Dance Massive: Sweat

Branch Nebula’s Sweat is concerned with turning our attention to the invisible members of society—the ones who pull back our chairs, sweep up our dead skin, wipe away our skidmarks and collect our cafeteria trays. Coincidentally, Chunky Move’s Connected touches on similar ground with its dip into the world of security guards, but Sweat tackles the brief far more directly and provocatively.

Nevertheless, it starts by turning our attention to our own behaviour. On entering the well-lit vastness of the North Melbourne Town Hall, there is nothing to look at but ourselves as we mingle and coalesce in atolls of strangers and acquaintances. It is the foyer writ large, a continuation of the antespace and, yet, Sweat has actually begun. From the gathering comes the sound of a welcome. A young woman, dressed in black with a tray and an apron, steps forward to suggest that we really could have made a better entrée—too noisy, too slow and now we are running late. But punctuality is less important than quality so we are asked to leave and re-enter properly. It is a disempowering experience, like any scolding, which is followed on our second entrance by a pronouncement of the social contract we are entering into. We are expected to stand and move as instructed, to do so autonomously when required, to empathise with the performers, to view them objectively on occasion, to clap them at the end until we are told we can stop clapping and to be upbeat about the show afterwards, indeed, to focus on three central messages:

  1. that we saw ordinary people doing extraordinary things
  2. that the piece challenged accepted forms but always remained accessible
  3. that it is a work of great importance to the future of Australia

The sheer tongue-in-cheek gall and cliché of these pronouncements produces knowing titters in the audience and they are delivered with the host-like air of a waiter explaining the evening’s specials, but the tone shifts markedly as our host walks from one audience member to another and asks them first to dress her in the accessories of a cleaner and then to remove her other clothes. At last, semi-naked in rubber gloves and hairnet, she kindly asks a man to force her to the ground. He complies. The shoe of disempowerment is now firmly on the other foot and we have all been implicated.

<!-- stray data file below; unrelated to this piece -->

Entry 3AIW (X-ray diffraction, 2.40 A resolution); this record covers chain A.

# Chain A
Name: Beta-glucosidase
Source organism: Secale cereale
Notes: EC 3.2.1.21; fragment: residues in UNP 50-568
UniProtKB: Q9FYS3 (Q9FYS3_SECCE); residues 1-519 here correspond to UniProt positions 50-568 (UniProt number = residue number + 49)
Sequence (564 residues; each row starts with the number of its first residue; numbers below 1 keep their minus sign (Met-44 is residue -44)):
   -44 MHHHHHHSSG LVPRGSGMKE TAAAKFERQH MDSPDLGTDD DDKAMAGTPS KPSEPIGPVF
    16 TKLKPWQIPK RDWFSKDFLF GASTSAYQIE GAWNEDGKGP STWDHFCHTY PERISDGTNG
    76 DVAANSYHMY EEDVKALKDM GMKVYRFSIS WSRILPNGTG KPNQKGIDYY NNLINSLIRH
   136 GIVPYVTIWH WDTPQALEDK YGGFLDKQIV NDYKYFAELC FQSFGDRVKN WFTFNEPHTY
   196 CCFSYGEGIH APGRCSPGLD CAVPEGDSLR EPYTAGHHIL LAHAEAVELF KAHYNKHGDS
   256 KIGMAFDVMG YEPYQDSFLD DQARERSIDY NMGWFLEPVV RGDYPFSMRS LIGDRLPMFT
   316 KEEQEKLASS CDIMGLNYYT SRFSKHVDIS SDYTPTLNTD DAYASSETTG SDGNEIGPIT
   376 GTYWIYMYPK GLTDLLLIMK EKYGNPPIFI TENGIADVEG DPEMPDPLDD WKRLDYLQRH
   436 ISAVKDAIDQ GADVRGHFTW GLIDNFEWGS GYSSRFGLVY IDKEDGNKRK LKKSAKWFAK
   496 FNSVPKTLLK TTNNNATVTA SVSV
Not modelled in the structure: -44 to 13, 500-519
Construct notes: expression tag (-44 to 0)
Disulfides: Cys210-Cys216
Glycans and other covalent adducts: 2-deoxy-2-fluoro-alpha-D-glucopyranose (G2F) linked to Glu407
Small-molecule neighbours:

This simple point of departure is reminiscent of the recent work of performance artists like Georgie Read, who play a consciously mercurial game of push-pull with the audience’s affection. Throughout Sweat, the performers invite our attention and the visibility it affords with flirtatious glances, sweetness and displays of skill. But they can just as quickly disappear into the resentful distance, punish us or deride our presence. This dynamic with the audience enacts the same power hierarchies that are being represented in front of us, where the performers are ordered to clean the floor with their hair, threatened with violence and abused in Spanish in the course of a few minutes.

The piece is constantly shifting in its use of space, using an ingenious collection of mobile light sources to carve out discrete landscapes. And the audience, as instructed, moves about to stay in contact with what is happening, but the reason for the movement itself is not always clear. As an aesthetic policy it is interesting—forcing us to engage with different angles, different architectures, rejigging our perspective. On the other hand, the meaning-making of it is sometimes less evident or necessary. When we are asked to choose a corner to stand in and, thereby, choose a performer to favour, the act of choosing is a potentially loaded act. What are our criteria? Why do we choose a man and not a woman? Why do we look around to see what we are missing? Yet, the subsequent scene feels redundant in its reformulation of previous content and the movement of the performers from corner to corner negates the weight of our choice and elides the kind of interrogation it could provoke.

However, this is a quibble with one short moment in the middle of Sweat and, towards the end, in its final set piece it regains most of the traction it had to begin with. A group of audience members are invited to sit a table, where the performers, dressed as sweatshop workers, politely serve them wine, spaghetti, tomato soup, peas, pineapple, frankfurters—the kicker being that these items are ladled very carefully into completely inappropriate places. The end result is part Grand Bouffe, part Abstract Expressionism. The smiling ceremonial quality of the rebellion is so disarming and so cleverly worked in with our own understandings of theatre etiquette that the audience victims are left laughing rather than humiliated. The humour relies also on our empathy with the performers who, in becoming so clearly and endearingly visible, make mockery of the established codes of service and their concordant entitlements and disenfranchisements. The performers leave the space with gusto, with an animalistic exuberance. At last, they have been seen.

This article originally appeared online in RealTime’s Dance Massive coverage, 2011, and is reproduced with permission.